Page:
After sharing the study results with the rest of the company, teams were excited and more willing to help with recruiting and resources.
Use free recording software
Don’t worry about the fancy usability recording software just yet. For the first study, I used the free product trial by Validately so I could record the screens, faces, and audio of our participants. Later we switched to Skype because it was already familiar with our users, and our company already paid for it.
4. Don’t Overdo Reporting
I thought I needed “best practice” reporting to be taken seriously and compiled the following deliverables for my first study:
- Highlight video of usability issues (17 mins)
- Excel spreadsheet of product issues ordered by severity
- Word document with methodology, observations, issues, and recommendations (27 pages)
Then the VP of Product asked me to quantify where I had spent my time and I realized how long I had spent editing videos and compiling reports.
My goal in doing this was to take my audience on the same journey I had taken with the users. I wanted them to feel the same pain I felt as a user struggled with a simple task using our interface. Our wince at how long it took a user to locate the button we thought was so obvious. But the truth is, there’s no substitute for having your audience be there with you to experience it first hand. So I switched to a more lightweight approach.
5. Show, Don’t Tell
My new approach to usability consisted of a simple technique mentioned in Steve Krug’s book. Instead of conducting the usability tests and interviews alone, compiling the findings alone, and then sharing the results, I invited my colleagues to participate in all three parts.
I blocked off four and a half hours on the calendars of my team members for usability testing.
- Each usability session would last an hour
- Sessions consisted of a pre-interview, tasks, and post-interview
- After each session, observers recorded the top three issues observed by the participant
- After all three sessions we shared our results over lunch (Pro Tip: Order from the good lunch place, and don’t skimp on the cookies.)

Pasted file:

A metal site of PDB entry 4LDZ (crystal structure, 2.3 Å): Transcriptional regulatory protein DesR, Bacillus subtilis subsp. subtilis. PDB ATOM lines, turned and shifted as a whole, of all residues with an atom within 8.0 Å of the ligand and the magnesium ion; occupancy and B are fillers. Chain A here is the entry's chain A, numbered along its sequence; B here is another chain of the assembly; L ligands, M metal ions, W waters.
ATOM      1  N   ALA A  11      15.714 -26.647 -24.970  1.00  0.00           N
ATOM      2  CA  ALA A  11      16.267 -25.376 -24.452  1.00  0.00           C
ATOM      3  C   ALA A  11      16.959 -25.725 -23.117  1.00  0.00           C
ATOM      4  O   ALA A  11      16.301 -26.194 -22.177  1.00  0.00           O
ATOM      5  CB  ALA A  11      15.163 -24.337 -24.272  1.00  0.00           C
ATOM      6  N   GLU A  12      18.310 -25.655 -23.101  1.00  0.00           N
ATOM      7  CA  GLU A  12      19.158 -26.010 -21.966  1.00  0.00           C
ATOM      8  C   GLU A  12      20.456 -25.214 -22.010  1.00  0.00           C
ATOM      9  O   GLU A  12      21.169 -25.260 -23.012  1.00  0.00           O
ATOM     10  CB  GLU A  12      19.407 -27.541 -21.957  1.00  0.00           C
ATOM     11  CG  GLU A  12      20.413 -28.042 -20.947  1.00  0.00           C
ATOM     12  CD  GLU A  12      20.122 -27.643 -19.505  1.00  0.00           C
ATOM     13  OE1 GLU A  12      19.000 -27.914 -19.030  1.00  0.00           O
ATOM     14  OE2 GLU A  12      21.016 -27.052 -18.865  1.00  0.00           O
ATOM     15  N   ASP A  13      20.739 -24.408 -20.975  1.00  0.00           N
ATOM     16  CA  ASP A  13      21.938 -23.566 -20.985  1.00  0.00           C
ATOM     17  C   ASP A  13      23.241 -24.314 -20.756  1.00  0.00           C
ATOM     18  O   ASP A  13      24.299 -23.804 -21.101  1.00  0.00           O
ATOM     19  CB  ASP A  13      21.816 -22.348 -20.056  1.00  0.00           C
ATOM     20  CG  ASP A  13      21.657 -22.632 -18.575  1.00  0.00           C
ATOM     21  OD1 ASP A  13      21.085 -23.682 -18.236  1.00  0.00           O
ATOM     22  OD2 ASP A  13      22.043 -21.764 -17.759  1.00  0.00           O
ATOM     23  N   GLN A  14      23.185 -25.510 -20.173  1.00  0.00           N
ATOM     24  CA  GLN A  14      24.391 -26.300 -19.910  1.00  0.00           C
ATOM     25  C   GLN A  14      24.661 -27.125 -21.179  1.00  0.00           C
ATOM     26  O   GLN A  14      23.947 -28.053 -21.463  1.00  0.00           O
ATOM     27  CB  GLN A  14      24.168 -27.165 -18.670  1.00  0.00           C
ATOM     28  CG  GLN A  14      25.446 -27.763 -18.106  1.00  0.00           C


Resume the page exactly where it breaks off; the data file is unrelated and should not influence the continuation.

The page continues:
- Following the meeting, I sent out an email summarizing the day’s discussions
This new approach would not catch all usability issues, but it would catch the most important ones. And at a startup, those are the ones we should focus on.
6. Sell, Sell, Sell
One of the things that surprised me about transitioning from a career in marketing to design was how much I would rely on my old skillset to get things done.
To start a new usability practice, you need to be able to sell your company on its value. Here are some ways to do that:
Share small wins
Get people excited by showing them early results of your efforts. Post small case studies explaining what you learned and how it made the product better around high-traffic areas in your office. Compile a short highlight reel to show at quarterly company meetings.
Help others accomplish their goals
Tell the sales team about the insights you uncovered during pre-interviews about buying preferences. Share user quotes with the marketing team to inform product messaging.
Get others invested
After you get your process down, open up live usability sessions to other teams. Host brown-bag lunches so a larger audience can see and ask questions about your work.
Make it easy to share your findings
Store your studies in a shared library (we used SharePoint) that interested parties can access at any time. Keep summary emails short and to the point.